Andrey Makarychev 14 Jun 2013
The concept “emerging power” is fashionable among specialists in international relations. However, questions abound. Is an emerging power a state that is pragmatically using a moment of Western weakening to secure some space for itself? Or are they states that present serious and substantial movements challenging the exclusivity of the West and its power strongholds? Are new forms of hegemony emerging as new powers ascend to the upper leagues...
Juliet Johnson 14 Jun 2013
The BRICS states—Brazil, Russia, India, China, and South Africa—have increasingly sought to develop and diversify the international monetary system in ways that do not rely on dialogue with the system’s traditional powers. They are now using the BRICS forum to reinforce economic cooperation among themselves and to create alternatives and work-arounds to existing international institutions. Russia’s official “Concept of the Russian Federation’s...
Dmitry Gorenburg 14 Jun 2013
In the five years of Anatoly Serdyukov’s tenure as defense minister, the Russian military underwent one of the most significant reforms of any period since the formation of the modern Soviet Army during and immediately after World War II. As part of this reform, the military shed most of its Soviet legacy in areas such as organizational structure and manpower. The transformation, however, alienated the officer corps, with most senior generals...
One of the consequences of Russia’s recent political foment has been a phenomenon experts have labeled “nationalization of the elites.” The goal of the policy, which Vladimir Putin launched soon after his return to the presidency, was to reduce the odds that public servants and politicians would have multiple allegiances making them less loyal to the Kremlin. The most conspicuous element of the policy has been a recently adopted law banning...
Serghei Golunov 14 Jun 2013
From time to time, Russian authorities appeal to Western experience for different reasons. While they sometimes do this to signal the need to adopt advanced managerial or other best practices, in many cases they employ such references to neutralize Western criticism and justify undemocratic (and unpopular) moves by pointing to the West’s own imperfections. In 2008, the Economist labeled this tactic whataboutism, and it has become one of...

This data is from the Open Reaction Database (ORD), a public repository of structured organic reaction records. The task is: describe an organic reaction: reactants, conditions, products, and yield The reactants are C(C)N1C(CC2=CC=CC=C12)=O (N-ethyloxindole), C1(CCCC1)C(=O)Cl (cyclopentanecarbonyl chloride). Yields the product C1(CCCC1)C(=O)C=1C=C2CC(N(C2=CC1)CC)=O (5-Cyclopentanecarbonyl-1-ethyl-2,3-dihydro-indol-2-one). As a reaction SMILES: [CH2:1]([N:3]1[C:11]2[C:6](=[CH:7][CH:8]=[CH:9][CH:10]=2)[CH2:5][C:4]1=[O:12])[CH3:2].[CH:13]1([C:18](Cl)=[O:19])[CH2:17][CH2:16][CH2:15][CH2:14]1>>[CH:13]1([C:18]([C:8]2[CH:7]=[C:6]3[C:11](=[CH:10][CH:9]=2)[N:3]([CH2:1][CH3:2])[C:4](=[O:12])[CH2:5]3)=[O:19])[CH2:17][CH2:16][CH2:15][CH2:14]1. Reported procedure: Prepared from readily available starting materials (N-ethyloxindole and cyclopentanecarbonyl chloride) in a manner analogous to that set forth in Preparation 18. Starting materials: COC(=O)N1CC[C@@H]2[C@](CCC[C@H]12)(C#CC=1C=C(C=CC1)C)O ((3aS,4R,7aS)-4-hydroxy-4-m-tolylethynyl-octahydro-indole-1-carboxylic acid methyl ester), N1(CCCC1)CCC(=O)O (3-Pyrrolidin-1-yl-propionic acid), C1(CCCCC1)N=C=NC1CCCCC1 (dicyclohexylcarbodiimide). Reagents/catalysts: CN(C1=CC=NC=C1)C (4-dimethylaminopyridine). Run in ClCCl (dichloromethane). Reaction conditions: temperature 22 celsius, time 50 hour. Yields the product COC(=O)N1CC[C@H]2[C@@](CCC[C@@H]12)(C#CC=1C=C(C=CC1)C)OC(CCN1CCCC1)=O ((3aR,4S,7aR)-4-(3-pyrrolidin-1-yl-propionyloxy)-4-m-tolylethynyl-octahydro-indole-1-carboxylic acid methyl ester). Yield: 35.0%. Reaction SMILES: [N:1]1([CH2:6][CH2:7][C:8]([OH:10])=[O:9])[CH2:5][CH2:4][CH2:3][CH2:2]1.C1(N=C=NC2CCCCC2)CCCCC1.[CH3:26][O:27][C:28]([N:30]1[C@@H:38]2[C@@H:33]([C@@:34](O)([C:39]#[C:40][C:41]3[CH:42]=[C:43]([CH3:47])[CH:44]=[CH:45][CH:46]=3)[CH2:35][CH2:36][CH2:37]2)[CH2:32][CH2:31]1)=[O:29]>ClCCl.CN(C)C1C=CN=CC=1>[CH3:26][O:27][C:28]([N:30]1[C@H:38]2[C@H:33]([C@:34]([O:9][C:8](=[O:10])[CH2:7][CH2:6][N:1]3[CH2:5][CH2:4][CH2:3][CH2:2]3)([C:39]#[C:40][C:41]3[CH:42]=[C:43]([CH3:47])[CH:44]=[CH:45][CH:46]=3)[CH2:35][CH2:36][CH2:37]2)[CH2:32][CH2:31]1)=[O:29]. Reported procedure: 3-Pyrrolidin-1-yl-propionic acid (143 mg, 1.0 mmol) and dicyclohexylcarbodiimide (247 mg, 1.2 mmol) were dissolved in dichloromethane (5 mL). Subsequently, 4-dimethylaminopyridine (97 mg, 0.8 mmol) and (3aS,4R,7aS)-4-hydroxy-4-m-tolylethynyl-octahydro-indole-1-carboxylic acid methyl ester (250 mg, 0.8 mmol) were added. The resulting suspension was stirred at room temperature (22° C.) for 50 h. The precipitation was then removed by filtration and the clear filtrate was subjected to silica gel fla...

Andrey Makarychev 13 Jun 2013
The first European Workshops in International Studies (EWIS) gave a comprehensive view of the state of the discipline, with 14 sessions running in parallel and 200 researchers participating. Global governance is still on the top of the research agenda, despite the progressing fragmentation of the West and the uncertainty concerning the international intentions of "rising powers." Practically half of the participants chose to speak about norms,...
Dmitry Gorenburg 10 Jun 2013
At the end of May, I spent a week in Moscow doing some research on various topics. Although it wasn't the central focus of my interviews, I took the opportunity to discuss the state of the Russian military with several scholars and journalists. What follows is a brief summary of my impressions from these conversations. Shoigu is not reversing Serdyukov's reform. With only one exception, all of my interlocutors agreed that Shoigu is maintaining...
Sufian Zhemukhov 07 Jun 2013
Said Amirov, 59, the mayor of Dagestan’s capital Makhachkala was arrested on June 1, 2013, and accused of the murder of Arsen Gajibekov, the head of a district investigative committee. Ten more people have been arrested as accomplices, including Amirov's nephew. Experts label Amirov as the second most powerful official in the North Caucasus, after the Chechen leader, Ramzan Kadyrov. Amirov has been the mayor of one of the most turbulent areas...

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